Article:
This is good news for recruitment marketers, as social media is an ideal platform for the kind of engaging content that successful recruitment marketing campaigns consist of. These include content like memes, videos, employee testimonials, and brand narratives.
Recruitment Marketing in the Recruitment Funnel
Just like “regular” marketing, recruitment marketing has a conversion funnel. The funnel is a metaphor for the journey that takes a job candidate from disinterested to hired. It’s divided into four parts.
At the top of the funnel is the awareness stage, where the candidate first becomes aware that a) your company exists, and b) it’s hiring people with their skills and qualifications. Just about any marketing activity can create awareness: advertisements, products on shelves, events, you name it. The candidate’s initial research into your company happens here. This means that the more you can front-load the kind of information and content that will spark interest, the more likely you are to shepherd them further down the funnel.
Next is the interest stage. The candidate knows about your company, but what makes them want to go a step further and explore the possibility of working there? To guide candidates through this stage, it’s not enough to just put your brand identity out there. Richer content and engagement is called for here.
The third stage is where the candidate gives your company serious consideration and makes a decision whether or not to apply. At this stage, good recruitment marketing means actively nurturing your candidates’ interest, providing answers to the questions they might have, and getting into specific details about why they should want to work for you. It’s not about vibes and image at this point—this is the time to bring compensation, benefits, and perks into the conversation.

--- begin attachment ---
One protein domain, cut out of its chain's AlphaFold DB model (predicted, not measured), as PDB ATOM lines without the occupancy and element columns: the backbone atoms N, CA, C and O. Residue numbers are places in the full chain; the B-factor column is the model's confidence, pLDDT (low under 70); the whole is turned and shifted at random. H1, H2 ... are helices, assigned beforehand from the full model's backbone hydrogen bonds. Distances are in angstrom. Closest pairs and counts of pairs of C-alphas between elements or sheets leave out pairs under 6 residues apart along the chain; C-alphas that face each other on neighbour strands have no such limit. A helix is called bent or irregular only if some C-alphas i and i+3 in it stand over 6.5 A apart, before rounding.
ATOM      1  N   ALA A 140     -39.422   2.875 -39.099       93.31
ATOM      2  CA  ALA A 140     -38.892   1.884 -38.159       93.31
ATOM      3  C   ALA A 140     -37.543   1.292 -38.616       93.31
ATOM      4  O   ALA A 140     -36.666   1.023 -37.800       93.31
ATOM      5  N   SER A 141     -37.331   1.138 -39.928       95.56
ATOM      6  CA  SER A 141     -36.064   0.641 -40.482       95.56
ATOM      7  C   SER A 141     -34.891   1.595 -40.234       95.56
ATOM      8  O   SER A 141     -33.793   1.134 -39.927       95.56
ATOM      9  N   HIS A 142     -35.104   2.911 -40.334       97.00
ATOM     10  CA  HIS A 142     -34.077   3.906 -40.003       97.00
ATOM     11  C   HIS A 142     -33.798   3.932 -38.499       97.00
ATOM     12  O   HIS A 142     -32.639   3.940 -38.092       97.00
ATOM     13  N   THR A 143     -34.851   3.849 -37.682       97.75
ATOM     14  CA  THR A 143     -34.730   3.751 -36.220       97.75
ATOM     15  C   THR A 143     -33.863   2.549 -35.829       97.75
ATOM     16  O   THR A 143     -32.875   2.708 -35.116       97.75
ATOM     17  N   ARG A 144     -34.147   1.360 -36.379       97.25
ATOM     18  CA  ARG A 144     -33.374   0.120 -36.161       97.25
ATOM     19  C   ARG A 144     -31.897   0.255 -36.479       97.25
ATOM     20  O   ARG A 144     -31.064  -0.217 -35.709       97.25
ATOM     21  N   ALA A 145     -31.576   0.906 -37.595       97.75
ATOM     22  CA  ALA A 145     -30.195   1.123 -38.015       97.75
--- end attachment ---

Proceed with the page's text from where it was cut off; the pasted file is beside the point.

The final stage is the action stage, the end of the funnel. If your recruitment marketing efforts were successful, this is where the candidate is interviewed, accepts your job offer, and becomes an employee.
10 Steps to a Recruitment Marketing Strategy
1. Build and Maintain an Employer Brand
Before you can highlight and promote your employer brand to potential new hires, first you have to establish one. Your brand is the sum of various parts of your corporate identity: your mission, your values, your company culture, and the specific benefits and advantages you have to offer your employees.
2. Define and Understand Your Target Audience
You won’t get very far with a recruitment marketing strategy that doesn’t know what kind of people it’s trying to recruit. Determine the universal criteria you would have for anybody who wants to work for your company, then build candidate personas specific to the positions you need to fill. Don’t just wing it—leverage any relevant data you might have to help define and target these personas as accurately as you can.
3. Create Engaging Recruitment Content Across Channels
Multichannel marketing is still your best friend when it comes to recruiting. Creating excellent content is essential, but it’s useless if you don’t publish it through the right channels. Be sure to choose the ones that put your content in the right context and display it to the right audiences.
4. Update & Upgrade Your Corporate & Career Site
One of the most important resources for a recruitment marketing campaign is a site that is more than a landing page. You need a dedicated webpage that shows off what your company is all about, who works there, and why it’s an environment in which candidates will thrive and succeed. Testimonials, photos, employee profiles, and an emphasis on positive values will show candidates what they can expect when they come to work for you. This is where proactive candidates will end up when they start doing their own research on your company. Make sure they like what they find.
5. Employ Social Recruiting to Establish Relationships with Candidates
Whether you’re publishing content to elicit interest or reaching out directly to possible candidates, social media is one of the most important areas to let your recruitment marketing tactics play out. If you’re holding a job fair, expanding hiring programs for students or veterans, creating new roles within your company, or just want to show off the cool and interesting things that have been happening at corporate HQ? Post it and look for opportunities for further engagement with anyone who likes, comments on, or shares your content.